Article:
Accelerated Bridge Construction: Reducing Traffic Downtime

While maneuvering highway construction work zones, drivers experience traffic tie-ups, delays, shifting traffic patterns, and more. This downtime translates to inefficiency, higher user costs, and major inconveniences, particularly in highly traveled urbanized areas. It also subjects our industry’s construction workers to long-term exposure to vehicular hazards.

Fortunately, the Federal Highway Administration (FHWA) and our Departments of Transportation (DOT) are seeking ways to save end-users money, promote construction efficiency, decrease carbon emissions, and increase work zone safety. These efforts have resulted in the progressive implementation of new and emerging construction methods and project delivery modes. One such method at the forefront of today’s transportation industry is Accelerated Bridge Construction (ABC), which has led to bridge replacement projects that significantly reduce facility downtime—in some cases from months to less than a week.

One such method at the forefront of today’s transportation industry is Accelerated Bridge Construction (ABC), which has led to bridge replacement projects that significantly reduce facility downtime—in some cases from months to less than a week.

Accelerated Bridge Construction Techniques and Methods—The Basics

To propagate this exciting project delivery method, the transportation industry has been educating design and construction professionals in the advancements of ABC techniques and lessons learned from the first generation of ABC projects. This method reduces the amount of construction time for bridge rehabilitations and replacements by using innovative ideas, materials, and methods. The majority of ABC occurs off site or off alignment—allowing traffic to move freely through the project limits until the bridge’s components are ready for installation. This prefabrication occurs in a staging area next to the bridge or in an off-site fabrication facility where construction is controlled and workers are safely located away from active traffic. Once the bridge components are fabricated and delivered to the site, installation is completed under short-term detour closures, generally in less than one week’s time.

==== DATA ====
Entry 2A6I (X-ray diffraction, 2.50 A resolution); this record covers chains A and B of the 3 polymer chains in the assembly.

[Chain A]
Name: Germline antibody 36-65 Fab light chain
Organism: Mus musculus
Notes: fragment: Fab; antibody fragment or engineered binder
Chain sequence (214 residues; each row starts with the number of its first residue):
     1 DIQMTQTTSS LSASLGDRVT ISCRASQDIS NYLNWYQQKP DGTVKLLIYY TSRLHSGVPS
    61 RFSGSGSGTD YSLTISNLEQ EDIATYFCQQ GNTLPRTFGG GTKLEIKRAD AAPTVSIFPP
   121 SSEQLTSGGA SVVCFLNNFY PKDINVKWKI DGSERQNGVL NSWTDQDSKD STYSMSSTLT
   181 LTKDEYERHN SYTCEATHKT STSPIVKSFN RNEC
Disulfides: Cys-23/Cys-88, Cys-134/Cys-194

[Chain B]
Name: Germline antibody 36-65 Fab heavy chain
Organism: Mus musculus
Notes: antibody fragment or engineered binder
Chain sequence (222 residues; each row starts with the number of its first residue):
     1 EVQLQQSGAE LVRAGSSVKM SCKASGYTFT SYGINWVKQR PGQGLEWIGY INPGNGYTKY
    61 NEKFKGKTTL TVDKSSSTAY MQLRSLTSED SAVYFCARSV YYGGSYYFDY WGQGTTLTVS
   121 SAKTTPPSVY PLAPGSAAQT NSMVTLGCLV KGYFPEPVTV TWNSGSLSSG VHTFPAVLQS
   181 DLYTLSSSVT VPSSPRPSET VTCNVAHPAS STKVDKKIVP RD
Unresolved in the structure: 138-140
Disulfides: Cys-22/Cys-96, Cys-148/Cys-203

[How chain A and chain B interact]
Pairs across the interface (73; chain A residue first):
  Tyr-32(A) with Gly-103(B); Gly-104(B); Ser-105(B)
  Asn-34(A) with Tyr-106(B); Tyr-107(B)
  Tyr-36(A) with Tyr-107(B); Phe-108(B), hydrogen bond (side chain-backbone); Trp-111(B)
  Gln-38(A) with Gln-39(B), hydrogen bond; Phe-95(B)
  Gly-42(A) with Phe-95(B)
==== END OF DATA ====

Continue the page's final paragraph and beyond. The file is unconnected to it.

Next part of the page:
Accelerated Bridge Construction Technology—Acceptance and Application

The FHWA is promoting ABC technology in its “Every Day Counts”—Better, Faster, Smarter initiative, resulting in DOTs across the country accepting and applying the method. Where obstacles once stood with certain proprietary materials, like those used in ultra-high performance concrete, they are now disappearing with the availability of domestically produced materials. Construction crews are gaining experience with ABC techniques and specialized equipment, bringing about increased interest in contractor bidding and narrowing the cost differential between ABC projects and conventional construction projects. The growing application of these materials will increase their widespread production and distribution, ultimately making them more cost effective.

Accelerated Bridge Construction Technology—Additional Upfront Investment Results in End-User Benefits

With additional implementation of ABC concepts, communities and transportation agencies will continue to develop an appreciation for the value of investing a modest premium in construction cost and accommodating an inconvenient short-term detour for other intrinsic benefits. Today’s ABC process can add value by reducing impacts to the economy, decreasing energy consumption, and lessening time lost in traffic compared with conventional multi-month construction projects. Many locations across the country have already recognized the benefits of a shorter roadway outage at an additional cost. This trend in the transportation industry will likely continue to gain popularity and achieve more widespread application in DOT construction projects in the future.

For questions or additional information about accelerated bridge construction, contact Director, Engineering/Transportation Ben Allis, PE at 412.476.2000.

Allis-BenBen serves as GAI’s Transportation Structures Market Sector Manager. He specializes in the design, analysis, construction engineering, and project management of structural transportation projects for both new and rehabilitated structures. He has provided services for an array of transportation clients, including departments of transportation, toll authorities, private authorities, and contractors.

GAI recently completed work on an ABC project—the SR 600/US 92 Pedestrian Improvements Design-Build in Daytona Beach, FL. Check out the following articles to learn more about the pedestrian bridge, located over the International Speedway Boulevard:

SR 600/US 92 Pedestrian Improvements Wins FICE Award – May 12, 2016

Pedestrian Bridge Opens to Foot Traffic – Fast-Track Project Expected To Improve Safety – November 16, 2015

Learn More.